The Bluetooth SIG (Special Interest Group) wants to bring a COVID-19 contact tracing system to wearable devices. The group behind the Bluetooth standards has announced that they are working on a new specification that will enable the potentially lifesaving feature on wearables.
Google and Apple’s Bluetooth-based cross-platform Exposure Notification System (ENS) for COVID-19 contact tracing is currently limited to smartphones. It uses a new subset of the Bluetooth Low Energy (BLE) specification to enable the feature. The system notifies the user if a person they have come in close contact with in the past is later diagnosed with COVID-19.
However, the Bluetooth SIG believes “smartphones alone are not a practical approach” for everyone. They agree that smartphones are an “ideal foundation” for launching an ENS because of their wide adoption. But there still are “several population groups critical to managing the spread of diseases like COVID-19 with relatively low smartphone penetration.”
Children and elderly people might also prefer a tiny gadget on their wrist over a bulky phone in their pockets. By extending an ENS to wearable devices, the Bluetooth SIG is looking to cover all segments of the population with the COVID-19 contact tracing system.
“We believe including wearable devices in an ENS would be a very effective method for extending its reach to support these important groups,” said Elisa Resconi, a physics professor at the Technical University of Munich.
Bluetooth SIG begins work on COVID-19 contact tracing for wearables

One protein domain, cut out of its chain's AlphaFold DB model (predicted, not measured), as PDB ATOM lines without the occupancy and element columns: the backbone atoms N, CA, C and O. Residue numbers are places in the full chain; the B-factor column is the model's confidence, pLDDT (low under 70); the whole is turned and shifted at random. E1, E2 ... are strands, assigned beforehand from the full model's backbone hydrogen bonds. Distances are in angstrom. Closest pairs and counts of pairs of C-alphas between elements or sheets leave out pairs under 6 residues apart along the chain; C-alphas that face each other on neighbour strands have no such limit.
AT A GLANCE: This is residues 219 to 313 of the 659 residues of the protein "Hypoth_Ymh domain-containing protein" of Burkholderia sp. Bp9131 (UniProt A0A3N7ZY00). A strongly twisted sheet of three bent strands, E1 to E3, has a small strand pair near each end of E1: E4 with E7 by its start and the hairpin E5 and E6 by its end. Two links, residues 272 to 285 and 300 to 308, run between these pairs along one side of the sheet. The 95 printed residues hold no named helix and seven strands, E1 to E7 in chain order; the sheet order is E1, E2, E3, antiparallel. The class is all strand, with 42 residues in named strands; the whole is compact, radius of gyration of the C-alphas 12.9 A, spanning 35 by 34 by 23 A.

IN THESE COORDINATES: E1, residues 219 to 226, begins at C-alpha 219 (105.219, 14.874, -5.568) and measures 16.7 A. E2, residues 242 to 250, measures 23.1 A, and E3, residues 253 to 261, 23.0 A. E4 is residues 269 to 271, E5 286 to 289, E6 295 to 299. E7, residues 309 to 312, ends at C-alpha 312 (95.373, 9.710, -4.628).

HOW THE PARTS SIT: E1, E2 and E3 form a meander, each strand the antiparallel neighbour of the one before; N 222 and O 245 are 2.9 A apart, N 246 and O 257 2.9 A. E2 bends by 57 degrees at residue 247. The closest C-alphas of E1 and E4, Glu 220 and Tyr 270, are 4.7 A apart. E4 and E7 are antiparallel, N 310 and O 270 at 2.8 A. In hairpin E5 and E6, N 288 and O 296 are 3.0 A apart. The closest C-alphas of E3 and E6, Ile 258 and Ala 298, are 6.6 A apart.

The Bluetooth SIG has formed a new Exposure Notification Working Group (ENWG) to work on COVID-19 contact tracing for wearables. The new group of 130 Bluetooth member companies will define a standardized method for adding ENS support for wearable devices. They promise to preserve the same privacy and security protections of the existing solution for smartphones.
The system on wearables will work much like the smartphone implementation. A Bluetooth-enabled wearable will continuously broadcast and exchange unique random IDs with other nearby devices. The device will then periodically retrieve the list of IDs associated with positive COVID-19 cases.
If the ENS app discovers any matches with IDs received from nearby devices, it’ll notify the user with further instructions. As you’d expect, devices without on-board connectivity will need to periodically connect to a device with internet access.
However, it might still be a long time before a viable COVID-19 contact tracing solution for wearables arrives. The Bluetooth SIG expects an initial draft of the specification to be available for review “within the next few months.”
The ENWG will be open to all Bluetooth SIG member companies, though. It’ll serve as a centralized forum for discussion on the effective use of Bluetooth technology against the novel coronavirus.
“We are grateful for the dedication and commitment of the Bluetooth members,” said Mark Powell, CEO of the Bluetooth SIG. “It is incredibly inspiring to see the Bluetooth community’s collaboration in finding and creating innovative ways to leverage Bluetooth technology to address the COVID-19 pandemic. We are proud of their work on this important effort.”